Detail View: LUNA: Folger Manuscript Transcriptions Collection: Receipt book of Margaret Baker [manuscript]

Digital Image File Name: 
122098
Source Call Number: 
V.a.619
Source Title: 
Receipt book of Margaret Baker [manuscript]
Source Creator: 
Baker, Margaret, 17th century.
Source Created or Published: 
ca. 1675?
Physical Description: 
folio 108 verso || folio 109 recto
Digital Image Type: 
FSL collection
Hamnet Catalog Link: 
http://hamnet.folger.edu/cgi-bin/Pwebrecon.cgi?BBID=263402
Transcription: 
them close togeather lett them ley till they are could and the ioynt will bee fast; if alsoe you take the skles of smiths dust and make fine powder of it and put it in to itt the simant will bee the stronger To make Iumbell Churrys Take to :4: pound of cherrys :1: pound & a halfe of suger : take halfe a pound of your suger & strew it a moungets y:our cherrys beinge stoned then boyle them as fast as you can still sturring them & when they bee very tender & the liquor well shrunke then put in the other halfe pound of suger and soe boyle it againe till it is allmost enought then put in the last of your suger & soe boyle and skume itt till you can see the bottom of the panne then it is enough take it ofe & soe pott it vpe take white corrance picke them & put them in to a pott & boyle them very well in a pott of water then straine them to the waight of ielly take soe much suger & when your cherrys is almost enought put itt in and boyle it togeather fol 109 recto 109 To Drye Churreys Take your Churreys & stone them to one pound of churris take one quarter of a pound of suger soe strewe it one your churreys & lett them stand all night; the next day boyle them tender; & lett them stand in the sirrope againe till the next day & then boyle them againe & sett them in the stoue the next day dry them in the Sunne upone Sciues To make Raspas suger; Take lofe sugar and serce it very fine; then take your raspas & mash them & boyle them very well; then straine them and boyle the liquor againe & skume it very well when it is scalldinge hott put it into the suger & worke it in till it be like paste then drye it in a stoue; then wett it with more of the liquor ouer a gentle fire; where it may dis solue the suger but not boyle & when it is come to suger againe then stoue it till it is drye, doe so foure or fiue times; or till you like the couller you must sturre it all the while you are dissolueing of itt. To steanch Bleeding Hould the roote of a nettell in your mouth and you can loose noe blood;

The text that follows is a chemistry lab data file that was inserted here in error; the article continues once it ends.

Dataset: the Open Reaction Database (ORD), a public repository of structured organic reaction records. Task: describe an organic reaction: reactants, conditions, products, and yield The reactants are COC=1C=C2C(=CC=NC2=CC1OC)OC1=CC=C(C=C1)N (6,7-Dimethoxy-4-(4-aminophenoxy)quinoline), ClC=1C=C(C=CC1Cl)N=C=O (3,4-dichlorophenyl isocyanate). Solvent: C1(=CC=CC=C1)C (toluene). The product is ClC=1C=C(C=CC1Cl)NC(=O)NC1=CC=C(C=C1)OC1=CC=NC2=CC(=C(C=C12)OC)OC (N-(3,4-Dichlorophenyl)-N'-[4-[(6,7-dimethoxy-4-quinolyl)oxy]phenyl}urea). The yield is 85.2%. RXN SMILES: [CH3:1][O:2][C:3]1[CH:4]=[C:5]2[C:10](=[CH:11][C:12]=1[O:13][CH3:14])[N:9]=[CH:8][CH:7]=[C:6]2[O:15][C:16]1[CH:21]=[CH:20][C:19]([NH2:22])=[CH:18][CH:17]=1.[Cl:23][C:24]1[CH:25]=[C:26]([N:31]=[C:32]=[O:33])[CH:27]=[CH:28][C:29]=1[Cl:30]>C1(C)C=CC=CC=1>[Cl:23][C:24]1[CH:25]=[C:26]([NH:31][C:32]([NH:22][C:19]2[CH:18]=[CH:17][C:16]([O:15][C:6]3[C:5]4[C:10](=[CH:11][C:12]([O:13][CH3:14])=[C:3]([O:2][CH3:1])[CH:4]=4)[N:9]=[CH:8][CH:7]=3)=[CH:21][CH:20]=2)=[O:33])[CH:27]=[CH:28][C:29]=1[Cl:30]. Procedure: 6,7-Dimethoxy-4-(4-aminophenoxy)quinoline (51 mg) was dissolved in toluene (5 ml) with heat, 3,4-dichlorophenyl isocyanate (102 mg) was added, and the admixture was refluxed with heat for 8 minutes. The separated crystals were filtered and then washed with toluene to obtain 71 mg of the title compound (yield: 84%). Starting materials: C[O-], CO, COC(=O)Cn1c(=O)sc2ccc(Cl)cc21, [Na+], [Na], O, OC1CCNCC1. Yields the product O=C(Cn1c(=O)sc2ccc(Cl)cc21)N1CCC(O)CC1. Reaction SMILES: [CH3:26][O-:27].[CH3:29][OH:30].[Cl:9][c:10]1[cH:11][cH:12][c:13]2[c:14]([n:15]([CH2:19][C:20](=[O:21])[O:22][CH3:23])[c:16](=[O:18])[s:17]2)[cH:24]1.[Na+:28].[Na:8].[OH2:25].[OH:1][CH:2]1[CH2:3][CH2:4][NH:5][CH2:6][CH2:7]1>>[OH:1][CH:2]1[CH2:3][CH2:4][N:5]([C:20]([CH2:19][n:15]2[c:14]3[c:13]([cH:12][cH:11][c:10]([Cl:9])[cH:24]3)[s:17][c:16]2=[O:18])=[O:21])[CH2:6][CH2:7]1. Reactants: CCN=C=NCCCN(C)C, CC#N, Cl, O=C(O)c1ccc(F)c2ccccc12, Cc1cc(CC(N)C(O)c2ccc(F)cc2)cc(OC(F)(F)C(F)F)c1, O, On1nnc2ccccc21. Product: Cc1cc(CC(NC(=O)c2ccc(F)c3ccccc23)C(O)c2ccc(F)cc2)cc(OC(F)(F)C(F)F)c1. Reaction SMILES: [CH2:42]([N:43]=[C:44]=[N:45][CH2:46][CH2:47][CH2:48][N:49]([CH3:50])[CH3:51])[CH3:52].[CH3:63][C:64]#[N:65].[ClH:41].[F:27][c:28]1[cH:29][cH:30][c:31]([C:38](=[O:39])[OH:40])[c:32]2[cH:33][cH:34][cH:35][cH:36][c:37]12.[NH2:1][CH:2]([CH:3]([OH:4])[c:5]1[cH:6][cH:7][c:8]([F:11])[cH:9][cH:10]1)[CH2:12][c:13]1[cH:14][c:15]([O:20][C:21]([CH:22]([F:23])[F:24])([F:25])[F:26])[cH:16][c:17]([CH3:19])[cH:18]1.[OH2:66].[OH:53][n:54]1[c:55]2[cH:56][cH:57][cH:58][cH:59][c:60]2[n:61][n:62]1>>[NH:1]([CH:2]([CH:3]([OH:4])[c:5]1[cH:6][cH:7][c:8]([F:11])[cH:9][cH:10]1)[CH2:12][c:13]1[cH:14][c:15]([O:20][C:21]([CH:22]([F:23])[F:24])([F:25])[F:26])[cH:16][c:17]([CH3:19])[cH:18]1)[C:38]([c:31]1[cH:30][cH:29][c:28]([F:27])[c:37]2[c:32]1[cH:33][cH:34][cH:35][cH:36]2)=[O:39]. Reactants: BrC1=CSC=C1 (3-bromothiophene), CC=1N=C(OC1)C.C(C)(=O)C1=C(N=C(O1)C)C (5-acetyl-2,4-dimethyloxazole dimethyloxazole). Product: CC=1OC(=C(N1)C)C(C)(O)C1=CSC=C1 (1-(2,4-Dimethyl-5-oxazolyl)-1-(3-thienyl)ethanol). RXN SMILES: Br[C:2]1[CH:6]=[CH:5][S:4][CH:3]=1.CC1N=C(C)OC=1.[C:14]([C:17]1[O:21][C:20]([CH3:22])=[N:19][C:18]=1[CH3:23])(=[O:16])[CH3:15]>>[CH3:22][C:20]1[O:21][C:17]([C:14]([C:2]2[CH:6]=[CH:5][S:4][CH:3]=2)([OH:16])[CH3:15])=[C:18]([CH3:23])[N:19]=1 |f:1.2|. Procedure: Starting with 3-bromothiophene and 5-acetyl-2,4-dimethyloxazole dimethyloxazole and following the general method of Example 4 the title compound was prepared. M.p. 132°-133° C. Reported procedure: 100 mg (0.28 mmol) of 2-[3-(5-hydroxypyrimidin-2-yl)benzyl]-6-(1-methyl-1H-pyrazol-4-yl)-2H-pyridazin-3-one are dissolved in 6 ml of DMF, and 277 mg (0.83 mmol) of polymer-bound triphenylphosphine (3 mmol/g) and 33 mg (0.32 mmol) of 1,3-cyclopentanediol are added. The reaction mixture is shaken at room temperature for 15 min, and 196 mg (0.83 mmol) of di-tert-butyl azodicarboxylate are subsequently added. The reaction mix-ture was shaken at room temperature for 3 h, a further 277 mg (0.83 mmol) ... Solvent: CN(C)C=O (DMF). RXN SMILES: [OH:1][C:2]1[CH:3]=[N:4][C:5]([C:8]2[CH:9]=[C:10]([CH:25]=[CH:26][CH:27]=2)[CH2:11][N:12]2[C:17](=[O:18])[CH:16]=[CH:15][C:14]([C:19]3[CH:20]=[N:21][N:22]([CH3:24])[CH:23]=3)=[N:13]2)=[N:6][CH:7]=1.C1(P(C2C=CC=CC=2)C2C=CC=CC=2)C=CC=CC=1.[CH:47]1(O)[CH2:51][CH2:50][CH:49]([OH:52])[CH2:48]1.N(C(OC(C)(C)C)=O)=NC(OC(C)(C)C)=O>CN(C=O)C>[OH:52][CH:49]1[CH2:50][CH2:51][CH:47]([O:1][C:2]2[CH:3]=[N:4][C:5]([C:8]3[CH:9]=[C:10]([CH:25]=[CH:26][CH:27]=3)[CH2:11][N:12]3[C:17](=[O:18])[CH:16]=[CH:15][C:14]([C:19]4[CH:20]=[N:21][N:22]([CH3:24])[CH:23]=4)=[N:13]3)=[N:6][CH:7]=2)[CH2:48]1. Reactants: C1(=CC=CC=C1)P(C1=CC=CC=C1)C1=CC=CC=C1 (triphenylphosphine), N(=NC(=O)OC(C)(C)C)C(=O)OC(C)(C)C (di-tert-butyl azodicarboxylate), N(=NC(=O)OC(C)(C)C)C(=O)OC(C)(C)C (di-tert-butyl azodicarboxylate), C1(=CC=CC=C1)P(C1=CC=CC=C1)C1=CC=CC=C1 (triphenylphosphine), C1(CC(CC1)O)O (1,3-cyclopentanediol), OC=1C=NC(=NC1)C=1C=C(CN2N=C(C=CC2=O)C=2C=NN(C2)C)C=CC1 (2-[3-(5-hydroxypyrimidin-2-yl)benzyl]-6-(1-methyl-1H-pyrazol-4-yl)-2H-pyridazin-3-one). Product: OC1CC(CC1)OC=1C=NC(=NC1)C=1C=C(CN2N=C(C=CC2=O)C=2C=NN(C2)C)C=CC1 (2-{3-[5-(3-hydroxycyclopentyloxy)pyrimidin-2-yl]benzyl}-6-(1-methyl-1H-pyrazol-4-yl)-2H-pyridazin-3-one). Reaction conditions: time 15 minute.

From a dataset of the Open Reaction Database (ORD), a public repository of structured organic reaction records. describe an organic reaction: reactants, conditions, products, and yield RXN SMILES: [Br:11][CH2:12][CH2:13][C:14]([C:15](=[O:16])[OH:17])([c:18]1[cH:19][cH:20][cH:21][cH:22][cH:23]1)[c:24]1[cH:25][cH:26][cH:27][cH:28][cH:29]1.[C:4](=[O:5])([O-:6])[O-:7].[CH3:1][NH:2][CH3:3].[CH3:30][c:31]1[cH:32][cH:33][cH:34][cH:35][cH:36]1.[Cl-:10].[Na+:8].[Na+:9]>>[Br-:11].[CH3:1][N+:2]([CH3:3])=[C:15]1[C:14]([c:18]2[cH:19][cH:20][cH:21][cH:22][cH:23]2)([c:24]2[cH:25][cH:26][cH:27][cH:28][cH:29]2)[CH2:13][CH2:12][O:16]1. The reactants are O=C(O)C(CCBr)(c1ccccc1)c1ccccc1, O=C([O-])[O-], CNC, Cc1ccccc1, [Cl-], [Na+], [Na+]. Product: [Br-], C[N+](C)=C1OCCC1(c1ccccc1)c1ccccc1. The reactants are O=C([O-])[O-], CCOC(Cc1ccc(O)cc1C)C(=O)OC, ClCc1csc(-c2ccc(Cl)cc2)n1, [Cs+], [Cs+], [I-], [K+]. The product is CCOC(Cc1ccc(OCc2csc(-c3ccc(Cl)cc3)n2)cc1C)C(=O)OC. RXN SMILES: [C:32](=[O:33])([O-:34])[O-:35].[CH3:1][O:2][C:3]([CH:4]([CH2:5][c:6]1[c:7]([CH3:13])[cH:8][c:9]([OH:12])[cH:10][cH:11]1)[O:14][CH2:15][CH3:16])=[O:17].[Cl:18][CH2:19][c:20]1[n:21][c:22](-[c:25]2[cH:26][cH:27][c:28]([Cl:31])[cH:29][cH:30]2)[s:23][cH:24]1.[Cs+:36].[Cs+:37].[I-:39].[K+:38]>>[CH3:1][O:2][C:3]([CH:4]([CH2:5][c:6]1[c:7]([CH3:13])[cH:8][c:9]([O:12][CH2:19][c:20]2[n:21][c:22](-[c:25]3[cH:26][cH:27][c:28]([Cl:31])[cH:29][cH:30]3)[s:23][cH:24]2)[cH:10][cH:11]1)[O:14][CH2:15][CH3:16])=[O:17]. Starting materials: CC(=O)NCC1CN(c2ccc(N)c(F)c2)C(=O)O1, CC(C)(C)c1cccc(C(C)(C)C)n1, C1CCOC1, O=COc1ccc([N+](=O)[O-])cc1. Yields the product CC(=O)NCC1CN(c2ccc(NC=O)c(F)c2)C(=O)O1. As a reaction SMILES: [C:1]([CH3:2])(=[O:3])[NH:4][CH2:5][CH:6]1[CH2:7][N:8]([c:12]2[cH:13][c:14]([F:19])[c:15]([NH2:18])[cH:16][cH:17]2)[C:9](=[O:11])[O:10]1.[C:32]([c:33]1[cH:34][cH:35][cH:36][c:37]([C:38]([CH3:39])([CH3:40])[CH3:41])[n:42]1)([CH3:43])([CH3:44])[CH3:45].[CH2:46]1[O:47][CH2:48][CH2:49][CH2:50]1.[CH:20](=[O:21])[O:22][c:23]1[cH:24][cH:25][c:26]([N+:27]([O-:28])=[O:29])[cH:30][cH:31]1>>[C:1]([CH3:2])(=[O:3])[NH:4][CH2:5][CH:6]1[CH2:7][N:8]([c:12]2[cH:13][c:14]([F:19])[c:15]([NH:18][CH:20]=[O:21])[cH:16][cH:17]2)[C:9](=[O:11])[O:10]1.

Credit: 
Transcriptions made by Shakespeare’s World volunteers (shakespearesworld.org), participants in EMROC classes and transcribathons (emroc.hypotheses.org), participants in Folger paleography classes and transcribathons, and Folger docents.